Are you injuring yourself by playing guitar?
Do you ever notice discomfort or pain in your forearms while or after you’ve been playing guitar?
At best it slows down your fretting reflexes, but if you’re not careful this can turn into tendonitis or other major problems.
In this article, I’ll show you why you have excess tension in your fretting forearm and show you a technique to release the tension in your forearm to help you reduce it so it doesn’t become a bigger problem…
Yes, This is a Songwriting Blog, But…
Sometimes your songwriting limitation isn’t songwriting!
Years ago I was struggling to record decent demos of my songs. They sounded terrible because of my singing… not my songwriting, not my producing skills, not my gear. I started taking vocal lessons and solved the problem.
I’ve personally ignored problems (and watched others do it too), so if I can help you I’m up for it!
So I’m writing about guitar technique and safety to help you spread your musical message and keep writing songs that make a difference….
Below the video is a written transcript, a summary of weak guitar techniques to avoid and bonus ideas and links to other songwriting resources to improve your songwriting!
Begin Video Transcript
Do you ever notice discomfort in your forearms when or after you’ve been playing? At best it slows down your fretting reflexes, but if you’re not careful this can turn into tendonitis or other major problems. In this video, I’ll show you why you have excess tension in your fretting forearm and show you a technique to release the tension in your forearm to help you reduce this problem.
Hi I’m Trevor Dimoff,
I transform musicians into songwriters at epicsongwriting.com. Like this video and subscribe to this channel if you learn from this video. Click the description links to learn more…
A disclaimer: I’m not a medical practitioner, I’m a music and songwriting teacher. I’ve learned these techniques from different instrumental teachers, from many visits to and discussions with massage therapists and physiotherapists, and from practicing yoga for many years.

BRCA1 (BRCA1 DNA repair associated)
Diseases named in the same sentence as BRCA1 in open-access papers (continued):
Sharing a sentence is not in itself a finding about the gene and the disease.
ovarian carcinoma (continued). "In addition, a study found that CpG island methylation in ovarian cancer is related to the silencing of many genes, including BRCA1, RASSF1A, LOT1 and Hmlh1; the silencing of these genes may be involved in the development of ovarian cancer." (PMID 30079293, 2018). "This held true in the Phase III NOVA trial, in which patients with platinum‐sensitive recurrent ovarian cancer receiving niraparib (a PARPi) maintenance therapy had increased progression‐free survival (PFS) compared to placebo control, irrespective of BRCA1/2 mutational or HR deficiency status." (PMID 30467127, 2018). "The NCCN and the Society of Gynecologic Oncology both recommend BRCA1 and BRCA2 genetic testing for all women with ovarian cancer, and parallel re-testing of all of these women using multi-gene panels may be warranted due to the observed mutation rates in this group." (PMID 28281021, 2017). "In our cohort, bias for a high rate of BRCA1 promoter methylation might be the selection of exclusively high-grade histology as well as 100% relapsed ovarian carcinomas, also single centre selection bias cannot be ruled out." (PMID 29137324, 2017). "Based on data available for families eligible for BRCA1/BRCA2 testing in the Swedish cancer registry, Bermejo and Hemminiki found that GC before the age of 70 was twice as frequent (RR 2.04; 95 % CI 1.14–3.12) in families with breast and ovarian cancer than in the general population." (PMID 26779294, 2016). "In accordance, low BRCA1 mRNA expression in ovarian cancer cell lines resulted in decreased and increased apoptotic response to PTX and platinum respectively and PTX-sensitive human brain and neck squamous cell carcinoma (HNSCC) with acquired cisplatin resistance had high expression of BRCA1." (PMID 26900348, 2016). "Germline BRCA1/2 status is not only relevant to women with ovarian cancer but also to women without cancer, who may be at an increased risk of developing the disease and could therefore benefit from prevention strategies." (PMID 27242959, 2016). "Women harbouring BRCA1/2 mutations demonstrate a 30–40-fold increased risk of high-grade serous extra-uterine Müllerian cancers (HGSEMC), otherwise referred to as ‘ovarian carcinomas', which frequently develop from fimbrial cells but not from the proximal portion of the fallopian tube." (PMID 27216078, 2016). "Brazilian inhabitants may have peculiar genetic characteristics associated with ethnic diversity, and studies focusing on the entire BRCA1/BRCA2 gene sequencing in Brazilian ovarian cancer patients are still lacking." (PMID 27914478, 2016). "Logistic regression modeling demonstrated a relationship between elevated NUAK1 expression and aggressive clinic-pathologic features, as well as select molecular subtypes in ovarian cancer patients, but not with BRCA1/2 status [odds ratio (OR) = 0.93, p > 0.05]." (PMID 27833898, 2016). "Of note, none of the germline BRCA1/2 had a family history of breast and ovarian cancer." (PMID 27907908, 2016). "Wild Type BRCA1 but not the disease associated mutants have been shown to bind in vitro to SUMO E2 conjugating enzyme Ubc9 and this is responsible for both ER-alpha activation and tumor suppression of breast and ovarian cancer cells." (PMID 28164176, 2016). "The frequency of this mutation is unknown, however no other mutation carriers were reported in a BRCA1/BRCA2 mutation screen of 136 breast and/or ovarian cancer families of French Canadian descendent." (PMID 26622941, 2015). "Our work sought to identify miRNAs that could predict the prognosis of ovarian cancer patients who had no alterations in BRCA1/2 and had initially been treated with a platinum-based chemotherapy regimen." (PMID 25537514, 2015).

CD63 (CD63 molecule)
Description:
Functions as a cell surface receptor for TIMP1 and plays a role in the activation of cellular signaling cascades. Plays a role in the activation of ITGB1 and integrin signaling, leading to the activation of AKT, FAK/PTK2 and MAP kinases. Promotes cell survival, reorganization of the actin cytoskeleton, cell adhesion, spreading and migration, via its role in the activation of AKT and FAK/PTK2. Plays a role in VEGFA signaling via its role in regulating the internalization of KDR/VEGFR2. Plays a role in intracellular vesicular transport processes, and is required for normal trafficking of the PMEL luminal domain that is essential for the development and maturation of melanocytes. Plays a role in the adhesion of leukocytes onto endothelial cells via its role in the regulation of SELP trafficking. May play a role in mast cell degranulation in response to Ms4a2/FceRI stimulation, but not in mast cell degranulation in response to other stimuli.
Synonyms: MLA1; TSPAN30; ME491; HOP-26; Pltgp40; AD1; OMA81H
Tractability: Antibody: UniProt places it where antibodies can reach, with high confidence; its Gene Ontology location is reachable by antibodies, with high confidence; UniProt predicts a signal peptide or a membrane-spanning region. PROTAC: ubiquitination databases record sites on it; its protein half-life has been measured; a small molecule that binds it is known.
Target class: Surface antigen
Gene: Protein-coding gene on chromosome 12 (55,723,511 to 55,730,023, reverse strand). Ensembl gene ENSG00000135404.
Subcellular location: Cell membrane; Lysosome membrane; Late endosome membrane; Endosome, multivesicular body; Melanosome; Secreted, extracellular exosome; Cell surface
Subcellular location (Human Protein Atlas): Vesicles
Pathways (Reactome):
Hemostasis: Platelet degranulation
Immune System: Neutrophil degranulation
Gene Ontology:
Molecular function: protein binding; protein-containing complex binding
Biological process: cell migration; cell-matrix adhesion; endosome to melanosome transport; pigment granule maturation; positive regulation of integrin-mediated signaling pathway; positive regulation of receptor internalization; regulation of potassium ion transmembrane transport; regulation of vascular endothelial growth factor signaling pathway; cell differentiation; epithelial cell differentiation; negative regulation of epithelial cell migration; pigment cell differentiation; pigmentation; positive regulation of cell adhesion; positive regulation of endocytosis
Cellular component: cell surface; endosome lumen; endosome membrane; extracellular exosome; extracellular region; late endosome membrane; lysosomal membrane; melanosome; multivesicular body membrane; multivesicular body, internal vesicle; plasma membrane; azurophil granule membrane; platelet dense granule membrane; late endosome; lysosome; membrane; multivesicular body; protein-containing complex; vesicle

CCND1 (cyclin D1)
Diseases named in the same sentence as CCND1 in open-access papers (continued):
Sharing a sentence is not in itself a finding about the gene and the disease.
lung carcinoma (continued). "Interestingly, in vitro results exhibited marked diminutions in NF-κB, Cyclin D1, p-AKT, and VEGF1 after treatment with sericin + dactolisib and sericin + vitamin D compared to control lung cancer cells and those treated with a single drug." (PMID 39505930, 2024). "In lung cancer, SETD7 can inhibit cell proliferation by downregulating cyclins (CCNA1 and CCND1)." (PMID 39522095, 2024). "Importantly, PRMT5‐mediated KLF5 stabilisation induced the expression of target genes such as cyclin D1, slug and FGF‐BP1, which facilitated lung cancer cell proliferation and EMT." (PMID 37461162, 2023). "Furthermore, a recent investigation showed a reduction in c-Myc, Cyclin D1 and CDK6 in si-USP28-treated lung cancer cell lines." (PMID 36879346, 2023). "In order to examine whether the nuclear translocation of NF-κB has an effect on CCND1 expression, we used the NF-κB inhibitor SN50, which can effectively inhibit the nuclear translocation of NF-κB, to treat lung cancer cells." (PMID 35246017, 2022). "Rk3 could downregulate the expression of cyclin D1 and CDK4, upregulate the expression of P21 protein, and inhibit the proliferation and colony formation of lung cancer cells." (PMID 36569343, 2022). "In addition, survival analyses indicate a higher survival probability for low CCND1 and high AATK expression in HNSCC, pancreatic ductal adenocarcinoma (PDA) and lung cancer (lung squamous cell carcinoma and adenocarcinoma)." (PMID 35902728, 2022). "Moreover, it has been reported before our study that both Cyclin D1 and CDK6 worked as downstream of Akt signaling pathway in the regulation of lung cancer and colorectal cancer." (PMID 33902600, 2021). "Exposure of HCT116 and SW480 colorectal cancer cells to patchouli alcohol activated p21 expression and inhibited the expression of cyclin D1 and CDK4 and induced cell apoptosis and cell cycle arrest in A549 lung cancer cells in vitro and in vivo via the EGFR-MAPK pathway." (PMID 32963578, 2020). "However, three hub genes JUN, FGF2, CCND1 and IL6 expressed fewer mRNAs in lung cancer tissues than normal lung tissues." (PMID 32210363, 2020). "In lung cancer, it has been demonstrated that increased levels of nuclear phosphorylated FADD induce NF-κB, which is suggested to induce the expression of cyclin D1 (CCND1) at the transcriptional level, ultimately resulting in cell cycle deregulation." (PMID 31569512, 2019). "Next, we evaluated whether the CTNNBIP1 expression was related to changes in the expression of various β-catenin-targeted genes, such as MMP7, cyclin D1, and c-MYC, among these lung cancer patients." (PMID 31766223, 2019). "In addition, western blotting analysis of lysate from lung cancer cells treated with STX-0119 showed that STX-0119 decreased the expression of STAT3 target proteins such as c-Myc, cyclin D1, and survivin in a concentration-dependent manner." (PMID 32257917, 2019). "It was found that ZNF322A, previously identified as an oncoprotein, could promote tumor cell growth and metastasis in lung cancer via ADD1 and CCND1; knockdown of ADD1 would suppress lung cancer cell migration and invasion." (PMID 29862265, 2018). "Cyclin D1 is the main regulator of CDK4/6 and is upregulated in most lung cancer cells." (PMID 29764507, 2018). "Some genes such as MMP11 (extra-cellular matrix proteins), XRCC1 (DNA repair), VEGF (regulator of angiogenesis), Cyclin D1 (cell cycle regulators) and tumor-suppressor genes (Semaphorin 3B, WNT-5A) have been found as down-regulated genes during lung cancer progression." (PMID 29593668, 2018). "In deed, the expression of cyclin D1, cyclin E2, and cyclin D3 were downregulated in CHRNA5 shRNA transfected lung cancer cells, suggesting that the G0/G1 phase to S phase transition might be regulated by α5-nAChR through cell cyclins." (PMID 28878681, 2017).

I’ll show you how to treat and manage some symptoms, not cure the underlying problem. That’s more complicated. If you have a significant and chronic problem you should seek personalized professional medical advice.
- Follow along with me.
- Be gentle with yourself.
- If it feels awkward or hurts, stop doing it.!
Now that I’ve said that, here’s what I know.
Most problems start with poor or awkward playing technique.
When you’re playing a musical instrument you often put your body into an odd position for long periods of time. Then you train yourself to be focused on the music you’re making and to ignore signs of distress that your body is sending you. My hands are sore, I’ll just play it one more time. Where did these blisters come from? It’s like you’re addicted to music or something.
If you carry stress in your body or put your body into awkward positions that aren’t ergonomic you can strain your body to far. If your shoulders are tense, it’s likely that your forearms are tense to, so playing can make this even worse. If your wrist is bent to far while you’re playing, your fretting arm can tense up. Playing with excessive tension becomes normal, your body tries to adapt and you can push it to an injury. Not fun.
Why Your Arms Might Be Tense From Playing Guitar